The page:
Enterprises can now outsource mission-critical, formerly on-premises applications to the public cloud. Does that mean IT and network security administrators must cede responsibility for data and network security? Not at all. No matter how much infrastructure and how many network services and business applications organizations shift to the cloud, ultimate accountability for the company's information and network remains with the enterprise. That's why a well-crafted cloud security policy is a must.
Unfortunately, despite the rise of cloud services, only 40 percent of enterprises have a formal, centralized cloud security policy, according to the Ponemon Institute's 2013 State of the Endpoint survey. This provides ample opportunity for administrators to step up to the task of locking down their companies' data and networks. I recently spoke to Scott Hazdra, principal security consultant for security service provider Neohapsis, about ways enterprises can more effectively secure their cloud deployments.
Critical items to consider when crafting a cloud security policy
Cloud security policy remains a struggle for companies both large and small, according to Hazdra. "Policies are often lashed together as needed after something bad happens – a breach, or some event with an employee – after which companies realize that, well, we didn't even tell anybody what we expected," he said. Ideally, companies should create their cloud policies in advance of deployments. Hazdra offered several items enterprises should consider as they do so.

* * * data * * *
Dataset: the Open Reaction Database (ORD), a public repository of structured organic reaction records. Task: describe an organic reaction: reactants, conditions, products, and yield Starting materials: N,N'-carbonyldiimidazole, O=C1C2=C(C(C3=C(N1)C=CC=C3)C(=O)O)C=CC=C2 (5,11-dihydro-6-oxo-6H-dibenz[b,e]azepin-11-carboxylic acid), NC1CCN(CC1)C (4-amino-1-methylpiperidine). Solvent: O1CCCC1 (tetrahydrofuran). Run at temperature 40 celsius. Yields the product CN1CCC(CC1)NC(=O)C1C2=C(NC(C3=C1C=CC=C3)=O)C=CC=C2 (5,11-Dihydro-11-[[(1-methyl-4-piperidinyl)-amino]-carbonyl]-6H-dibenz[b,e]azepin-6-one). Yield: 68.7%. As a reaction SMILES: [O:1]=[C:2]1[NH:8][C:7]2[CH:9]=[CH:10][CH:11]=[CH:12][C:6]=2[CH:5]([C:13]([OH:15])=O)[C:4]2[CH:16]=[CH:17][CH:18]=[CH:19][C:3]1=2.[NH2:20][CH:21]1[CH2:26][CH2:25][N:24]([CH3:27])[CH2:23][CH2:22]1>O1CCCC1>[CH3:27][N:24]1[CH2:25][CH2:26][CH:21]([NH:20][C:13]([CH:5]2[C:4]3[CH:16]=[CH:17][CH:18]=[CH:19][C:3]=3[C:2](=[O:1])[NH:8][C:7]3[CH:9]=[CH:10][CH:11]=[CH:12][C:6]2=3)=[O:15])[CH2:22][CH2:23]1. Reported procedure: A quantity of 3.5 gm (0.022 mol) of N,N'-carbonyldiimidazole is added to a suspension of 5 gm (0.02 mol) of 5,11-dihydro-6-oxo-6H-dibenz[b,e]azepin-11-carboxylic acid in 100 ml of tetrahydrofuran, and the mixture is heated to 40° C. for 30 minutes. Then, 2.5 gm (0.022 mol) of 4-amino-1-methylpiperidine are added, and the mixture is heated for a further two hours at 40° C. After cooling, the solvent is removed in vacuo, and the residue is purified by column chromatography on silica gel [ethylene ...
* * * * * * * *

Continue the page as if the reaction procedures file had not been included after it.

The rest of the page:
Vital among those questions is whether your company already has a clear data classification policy. This becomes more critical the more sensitive or protected data your company holds, particularly in heavily regulated industries like health care and financial services. Data classification will help prevent the inadvertent uploading of information that needs to remain in your own data center. It can also help protect data traveling over any cloud-based network services you choose. Rackspace, for example, offers clients ways to control what kind of traffic traverses certain pathways within their virtual networks, but you need to first classify your traffic to make that useful.
Besides data classification, your company may also have other policies that you can apply to your cloud deployment. Acceptable use policy is one typical example. Will you allow users to access cloud-housed corporate data on their own devices? If so, do you have the infrastructure in place to manage those devices? Once you've identified areas where existing policies overlap your new cloud policy, check to see whether the cloud providers you're considering have policies that match yours – or don't. "If a cloud provider doesn't have any policy or controls around preventing things you don't want to happen, you have to consider whether they're still a good choice for you," Hazdra said.